What Islam tells us about responding to deadly pandemics?

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Experts say Islamic guidelines on epidemics, going back to the time of the Prophet Muhammad, can help people cope with Covid-19.

Islamic rules over epidemics to protect people from death and sickness go back to the very early stages of the emergence of the monotheistic religion. 

On many occasions, the Prophet Muhammed advised his companions to value their lives as the utmost importance over death in his numerous sayings (hadiths), urging people to stay away from places where there were epidemics. 

“Our Prophet speaks about the concept of quarantine fourteen hundred years ago,” says Cafer Karadas, professor of divinity at Uludag University, referring to one of the widely known hadiths. 

“When you hear that [a plague] is in a land, do not go to it and if it occurs in a land that you are already in, then do not leave it, fleeing from it,” the Prophet famously said. 

“This saying exactly refers to the principle of modern quarantine. What it has been currently practiced [concerning the coronavirus outbreak] is the same principle as the advice of the Prophet,” Karadas told TRT World. 

As the Covid-19 outbreak continues to kill tens of thousands of people across the world, the Prophet Muhammed’s advice on how to respond to a pandemic offers a motivation to people to stay put in their homes and protect themselves from the deadly virus.

Karadas says that the most important aspect of the pandemic is the element of human contact, which should be decreased to the lowest possible level to minimise the virus’s deadly effect. 

Sheikh Fuad Mohamed, Imam at the Muslim American Society of White Center, livestreams his Friday Sermon from his home, amid restrictions against group gatherings because of the coronavirus disease (COVID-19) outbreak, in Seattle, Washington, U.S., March 20, 2020.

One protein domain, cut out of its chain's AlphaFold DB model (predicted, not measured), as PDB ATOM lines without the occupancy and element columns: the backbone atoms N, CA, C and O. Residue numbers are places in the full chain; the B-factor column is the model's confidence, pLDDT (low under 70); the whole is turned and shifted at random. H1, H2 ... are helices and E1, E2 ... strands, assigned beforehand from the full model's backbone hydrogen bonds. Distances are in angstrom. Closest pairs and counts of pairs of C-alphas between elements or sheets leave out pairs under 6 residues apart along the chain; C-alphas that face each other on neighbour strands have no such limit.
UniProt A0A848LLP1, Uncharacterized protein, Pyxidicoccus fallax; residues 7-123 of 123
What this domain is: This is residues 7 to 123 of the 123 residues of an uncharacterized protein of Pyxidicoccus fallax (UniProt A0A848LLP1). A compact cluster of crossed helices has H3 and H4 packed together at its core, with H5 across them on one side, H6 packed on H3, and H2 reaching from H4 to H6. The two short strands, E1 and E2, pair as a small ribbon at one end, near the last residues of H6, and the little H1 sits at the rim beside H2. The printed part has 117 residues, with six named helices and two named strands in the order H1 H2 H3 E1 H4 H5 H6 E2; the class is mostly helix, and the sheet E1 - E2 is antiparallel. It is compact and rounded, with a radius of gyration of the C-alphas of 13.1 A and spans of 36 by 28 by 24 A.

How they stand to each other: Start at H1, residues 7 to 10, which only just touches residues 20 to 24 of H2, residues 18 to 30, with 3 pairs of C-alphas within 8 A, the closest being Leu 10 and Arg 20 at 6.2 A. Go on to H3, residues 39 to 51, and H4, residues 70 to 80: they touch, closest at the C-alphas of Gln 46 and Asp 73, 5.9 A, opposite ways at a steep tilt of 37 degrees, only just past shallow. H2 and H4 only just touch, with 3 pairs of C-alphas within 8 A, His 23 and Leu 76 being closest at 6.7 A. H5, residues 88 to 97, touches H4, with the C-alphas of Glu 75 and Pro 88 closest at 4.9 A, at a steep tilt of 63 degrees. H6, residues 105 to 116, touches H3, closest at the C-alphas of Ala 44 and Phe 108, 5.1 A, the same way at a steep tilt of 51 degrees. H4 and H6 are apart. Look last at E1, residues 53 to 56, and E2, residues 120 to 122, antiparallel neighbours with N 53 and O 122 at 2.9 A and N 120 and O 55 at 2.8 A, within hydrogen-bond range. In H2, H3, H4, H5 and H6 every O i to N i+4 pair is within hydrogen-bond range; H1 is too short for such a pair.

Sheikh Fuad Mohamed, Imam at the Muslim American Society of White Center, livestreams his Friday Sermon from his home, amid restrictions against group gatherings because of the coronavirus disease (COVID-19) outbreak, in Seattle, Washington, U.S., March 20, 2020. (Brian Snyder / Reuters Archive)

Islam and epidemics

“Many centuries ago, our Prophet urged his people to eliminate the element of contact to save lives. It shows how much Islam values protection of life and health,” Karadas analysed. 

The Prophet also strictly observed what he advised his companions about the epidemics as he had done in other issues. 

“The Prophet gives utmost importance to his own health and public health. When he was in Medina and was about to make an agreement with one of the delegations, he refused to shake hands with one of the people [from the delegation], who had a contagious disease, sending him back [to where he came from],” said Huseyin Ari, an expert in the High Council of Turkey’s Directorate of Religious Affairs. 

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